Hello, there! My name is Preston Barta, and I am the features editor of Fresh Fiction and senior film critic at the Denton Record-Chronicle. My cinematic love story began where I was born: off planet on the isolated desert world of the Jakku system. It's there I passed the time scavenging for loose parts with my good friend Rey. One day I found an old film projector and a dusty reel of the 1975 film JAWS. It rocked my world so much that I left my kinfolk in the rearview (I so miss their morning cups of green milk) to pursue my dreams of writing about film. It wasn't long until I met two gents who said they would give me a lift. I can't recall their names, but one was an older man who liked to point a lot and the other was a tall, hairy fella. They got me as far as one of Jupiter's moons where we crossed paths with the U.S.S. Enterprise. Some pointy-eared bastard said I was clear to come aboard. He saw that I was clutching my beloved shark movie and invited me to the "moving pictures room" where he was screening the 1993 film JURASSIC PARK to his crew. He said my life would be much more prosperous if I were familiar with more work by the god named Steven Spielberg. From there, my love for cinema blossomed. Once we reached planet Earth, everything changed. I found the small town of Denton, TX, and was welcomed into the Barta family. They showed me the writings of local film critic Boo Allen. He became my hero and caused me to chase a degree in film and journalism. After my studies at graduate of the Hogwarts School of Witchcraft and Wizardry, I met some film critics who showed me the ropes and got me into my first press screening: 2011's THE GREEN LANTERN. Don't worry; I recovered just fine. MAD MAX: FURY ROAD was only four years away.
Kip Mooney // Film Critic
Have you ever been to a party that just got more and more awful and all you wanted to do was leave? That’s what it’s like to watch WHITE GIRL.
The feature debut of writer-directed Elizabeth Wood tries and fails to balance being harrowing and disarmingly funny, though there are individual scenes that succeed at each.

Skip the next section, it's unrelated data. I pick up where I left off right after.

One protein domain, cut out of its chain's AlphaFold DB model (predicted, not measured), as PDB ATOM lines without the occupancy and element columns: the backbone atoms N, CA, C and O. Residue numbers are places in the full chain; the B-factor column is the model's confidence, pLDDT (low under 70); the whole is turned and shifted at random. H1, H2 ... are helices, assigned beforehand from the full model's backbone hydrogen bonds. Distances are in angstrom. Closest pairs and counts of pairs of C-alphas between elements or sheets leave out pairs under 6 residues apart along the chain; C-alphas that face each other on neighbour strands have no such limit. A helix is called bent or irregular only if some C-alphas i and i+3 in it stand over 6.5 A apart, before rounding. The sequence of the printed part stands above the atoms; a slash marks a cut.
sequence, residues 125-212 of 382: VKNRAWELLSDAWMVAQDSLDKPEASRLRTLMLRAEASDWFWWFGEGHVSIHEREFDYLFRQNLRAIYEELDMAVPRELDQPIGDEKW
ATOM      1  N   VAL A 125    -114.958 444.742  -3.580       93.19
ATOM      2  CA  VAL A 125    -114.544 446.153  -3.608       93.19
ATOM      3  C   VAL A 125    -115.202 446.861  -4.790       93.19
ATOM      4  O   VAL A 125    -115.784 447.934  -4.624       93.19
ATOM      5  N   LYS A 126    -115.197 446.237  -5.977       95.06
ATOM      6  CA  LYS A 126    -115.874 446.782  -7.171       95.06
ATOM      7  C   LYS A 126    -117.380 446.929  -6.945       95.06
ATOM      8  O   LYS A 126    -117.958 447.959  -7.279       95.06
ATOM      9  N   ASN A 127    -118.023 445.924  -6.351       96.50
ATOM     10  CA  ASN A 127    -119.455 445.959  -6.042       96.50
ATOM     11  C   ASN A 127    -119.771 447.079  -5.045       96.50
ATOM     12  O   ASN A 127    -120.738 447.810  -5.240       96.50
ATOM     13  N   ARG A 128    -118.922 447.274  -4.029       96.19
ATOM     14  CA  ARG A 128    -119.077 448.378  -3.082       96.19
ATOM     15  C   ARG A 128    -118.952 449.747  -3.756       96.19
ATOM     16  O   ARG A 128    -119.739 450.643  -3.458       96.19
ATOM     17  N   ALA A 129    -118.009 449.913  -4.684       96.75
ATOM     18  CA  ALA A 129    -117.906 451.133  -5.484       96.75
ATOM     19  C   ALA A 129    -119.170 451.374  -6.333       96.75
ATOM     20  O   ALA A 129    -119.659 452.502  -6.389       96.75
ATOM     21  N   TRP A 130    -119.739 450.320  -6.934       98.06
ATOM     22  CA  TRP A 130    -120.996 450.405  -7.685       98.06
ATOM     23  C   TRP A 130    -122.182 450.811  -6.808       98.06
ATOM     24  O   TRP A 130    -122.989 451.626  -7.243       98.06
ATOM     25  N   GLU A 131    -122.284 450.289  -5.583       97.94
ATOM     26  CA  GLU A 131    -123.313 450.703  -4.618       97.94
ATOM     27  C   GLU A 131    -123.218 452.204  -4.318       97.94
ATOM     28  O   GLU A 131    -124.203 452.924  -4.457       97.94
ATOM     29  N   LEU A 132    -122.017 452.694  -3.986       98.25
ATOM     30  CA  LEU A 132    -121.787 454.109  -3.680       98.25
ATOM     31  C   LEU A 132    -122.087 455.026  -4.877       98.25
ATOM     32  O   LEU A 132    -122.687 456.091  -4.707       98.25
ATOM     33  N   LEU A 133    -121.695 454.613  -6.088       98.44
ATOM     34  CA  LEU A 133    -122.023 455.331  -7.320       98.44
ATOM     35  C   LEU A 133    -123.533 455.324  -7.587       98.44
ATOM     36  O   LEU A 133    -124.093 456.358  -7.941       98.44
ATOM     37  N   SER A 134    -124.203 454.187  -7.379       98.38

Morgan Saylor (HOMELAND) plays Leah, the titular white girl, who moves to a new apartment in Queens and spends an incredibly destructive summer getting involved in drug trafficking and an affair with her boss (Justin Bartha). If you cut out the scenes where she’s having sex against a wall or snorting cocaine, this movie would only be about 20 minutes.
Leah falls for her drug dealer Blue (Brian Marc), who gets busted for selling after an all-night party. She then takes over his business to raise enough money for a credible defense attorney. This is where the film could have had an impact, making a point about how poverty traps defendants even if they have a decent defense.
But nope, the movie sails right by that so Leah can have an all-night bender/sell-off that proves you can be a terrible drug dealer and still make a ton of money, so long as you’re an attractive woman with drugs. White girl problems, indeed.
As Leah quickly learns, though, it’s not all fun and games. With Blue in jail, his supplier (Adrian Martinez) comes around, torturing Leah to get her assurances that Blue hasn’t ratted him out and he’ll be getting his money. Look, I’m all for actors branching out, but I just can’t buy Martinez, who’s almost exclusively played the funny fat friend in everything, as a menacing villain.
In fact, every man in Leah’s life – Blue excepted – is strictly there to use and abuse her. That might be why she’s so willing to risk life and limb to get him out of jail. Otherwise, I don’t buy that their days-old relationship is solid enough for her to go through hell to save him. Nor do I buy that she’s a true-hearted woman out to right an injustice.
WHITE GIRL feels like it’s supposed to be a cautionary tale, but the only one I can tell you is to avoid watching the film.
WHITE GIRL opens in limited release on Friday.
Dallas: Angelika Dallas